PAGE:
Bitcoin mining giant BitFury is stamping its zero-carbon footprint intentions on the Bitcoin network with the design completion and tape-out of its 16nm transaction processing ASIC (application-specific integrated circuit).
Green Bitcoin mining is the future. At the Block Chain Summit on Necker Island in May of this year, BitFury disclosed its development of a potentially highly disruptive approach to wind-power generation.
Big mining operations tend to host their operations in places where electricity is cheap and renewable, and the cooling of miners comes with the climate – places such as Iceland and more northerly regions of Europe and the US. Solar power is reputed to be taking off in China as the country attempts to clean up its act, environmentally speaking.
Chip design is the other factor governing energy efficiency. BitFury has said it is executing its new chip with expectations to operate as low as 0.06 joules per gigahash (unit of energy per unit of computer).
The company said it is embracing the increased computing power required for the upcoming Exahash Era – the time when the Bitcoin network computing power exceeds 1,000 petahashes (quintillion hash operations) per second, as each 16nm chip will deliver up to four times the amount of compute power at a given energy level of BitFury's currently deployed 28nm ASIC. BitFury uses renewable energy sources to power its data centres. It also acquired Hong Kong company Allied Control, which provides immersion-cooling technology.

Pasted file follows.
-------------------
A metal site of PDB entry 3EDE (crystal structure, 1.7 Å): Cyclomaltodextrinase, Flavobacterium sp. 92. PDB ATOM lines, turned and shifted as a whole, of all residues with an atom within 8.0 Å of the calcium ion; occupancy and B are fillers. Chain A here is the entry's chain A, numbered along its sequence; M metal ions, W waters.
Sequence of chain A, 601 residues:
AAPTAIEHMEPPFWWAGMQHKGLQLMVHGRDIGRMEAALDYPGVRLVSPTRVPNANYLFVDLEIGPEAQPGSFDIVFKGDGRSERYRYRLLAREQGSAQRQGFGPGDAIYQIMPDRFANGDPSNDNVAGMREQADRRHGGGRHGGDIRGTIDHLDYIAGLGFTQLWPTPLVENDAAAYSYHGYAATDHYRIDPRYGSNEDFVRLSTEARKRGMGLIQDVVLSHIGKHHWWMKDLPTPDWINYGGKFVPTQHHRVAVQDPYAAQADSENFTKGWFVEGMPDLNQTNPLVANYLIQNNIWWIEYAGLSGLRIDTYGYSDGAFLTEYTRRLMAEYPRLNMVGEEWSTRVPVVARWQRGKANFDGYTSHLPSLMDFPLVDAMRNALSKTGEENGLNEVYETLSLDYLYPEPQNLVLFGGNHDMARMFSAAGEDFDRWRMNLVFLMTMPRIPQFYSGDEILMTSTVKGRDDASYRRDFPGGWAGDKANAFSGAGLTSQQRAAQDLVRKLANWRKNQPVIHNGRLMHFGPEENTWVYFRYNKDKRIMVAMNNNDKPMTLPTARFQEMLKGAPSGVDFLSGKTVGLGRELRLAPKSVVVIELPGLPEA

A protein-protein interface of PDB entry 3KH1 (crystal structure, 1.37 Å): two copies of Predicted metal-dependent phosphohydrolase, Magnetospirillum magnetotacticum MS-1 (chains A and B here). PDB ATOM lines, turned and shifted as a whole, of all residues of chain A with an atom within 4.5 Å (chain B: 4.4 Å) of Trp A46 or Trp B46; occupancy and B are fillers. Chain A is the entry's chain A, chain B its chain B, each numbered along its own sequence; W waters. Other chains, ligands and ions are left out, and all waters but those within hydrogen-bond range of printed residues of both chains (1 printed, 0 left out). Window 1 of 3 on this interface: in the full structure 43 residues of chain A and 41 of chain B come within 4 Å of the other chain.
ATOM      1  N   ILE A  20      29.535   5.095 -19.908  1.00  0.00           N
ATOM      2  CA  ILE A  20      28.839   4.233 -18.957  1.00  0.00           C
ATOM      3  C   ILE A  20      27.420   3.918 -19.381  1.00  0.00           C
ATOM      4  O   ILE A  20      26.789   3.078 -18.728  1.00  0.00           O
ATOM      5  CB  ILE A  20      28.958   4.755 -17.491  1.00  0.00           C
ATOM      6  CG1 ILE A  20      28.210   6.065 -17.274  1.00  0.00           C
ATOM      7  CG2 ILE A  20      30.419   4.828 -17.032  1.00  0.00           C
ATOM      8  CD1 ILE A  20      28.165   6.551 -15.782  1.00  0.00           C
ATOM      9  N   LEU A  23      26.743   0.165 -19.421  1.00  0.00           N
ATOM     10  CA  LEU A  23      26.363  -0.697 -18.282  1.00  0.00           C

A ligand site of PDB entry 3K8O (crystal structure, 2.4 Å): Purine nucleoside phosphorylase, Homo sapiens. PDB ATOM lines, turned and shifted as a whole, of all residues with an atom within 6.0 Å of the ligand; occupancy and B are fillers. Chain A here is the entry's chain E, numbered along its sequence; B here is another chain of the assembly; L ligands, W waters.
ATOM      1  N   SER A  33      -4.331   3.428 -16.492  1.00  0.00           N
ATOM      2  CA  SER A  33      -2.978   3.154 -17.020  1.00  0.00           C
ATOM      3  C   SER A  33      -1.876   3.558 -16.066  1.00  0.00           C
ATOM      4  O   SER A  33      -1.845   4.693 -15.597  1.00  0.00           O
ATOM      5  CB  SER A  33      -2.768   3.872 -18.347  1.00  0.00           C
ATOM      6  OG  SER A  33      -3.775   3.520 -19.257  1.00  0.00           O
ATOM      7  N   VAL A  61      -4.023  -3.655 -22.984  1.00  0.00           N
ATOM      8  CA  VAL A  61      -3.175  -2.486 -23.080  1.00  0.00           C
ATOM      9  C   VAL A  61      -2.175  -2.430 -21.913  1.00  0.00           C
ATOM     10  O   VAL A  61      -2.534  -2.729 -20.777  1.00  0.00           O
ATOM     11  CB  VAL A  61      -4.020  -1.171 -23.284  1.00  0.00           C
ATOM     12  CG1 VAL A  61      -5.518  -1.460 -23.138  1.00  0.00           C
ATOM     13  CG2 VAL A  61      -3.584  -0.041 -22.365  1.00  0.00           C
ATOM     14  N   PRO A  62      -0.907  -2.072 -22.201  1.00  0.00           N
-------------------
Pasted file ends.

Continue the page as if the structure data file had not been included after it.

BitFury said these initiatives will be employed at its data centre in Tbilisi, Georgia, which supports expansion of up to 100 megawatts, and will later be deployed in other BitFury data centres, likely to be located in North America. Valery Vavilov, BitFury's chief executive officer, said, "All told, BitFury is leading the development of environmentally responsible infrastructure for the next chapter of the internet based on the Bitcoin protocol and Blockchain technology."
Other big mining players using cheap renewable electricity include the likes of Sweden's KnCMiner, which also uses a 16nm chip. Nanok Bie, marketing director at KnCMiner, said, "The only power we subscribe to is hydroelectric. We have a dam just like 200m from the actual facilities. Due to the fact that it's so close we don't lose a lot of energy in the transmission. Our 16nm is not only a smaller node, it's also a three-dimensional node. That also adds to the efficiency a lot."
Another well-known green operation is cloud-mining contracts-provider Genesis Mining, which has produced a number of videos and even a live stream to show the inner workings of its operation, which is based mainly in Iceland with some activity in Canada.
Genesis co-founder Marco Streng said, "For some companies the moral and ethical component of green energy does not play that much of a high role. We are 100% green.
"We use geothermal and hydro. There is a lot of volcanoes under the ground in Iceland and you have hot water and steam pressing out of the ground which is used to drive turbines. This is really the power of nature."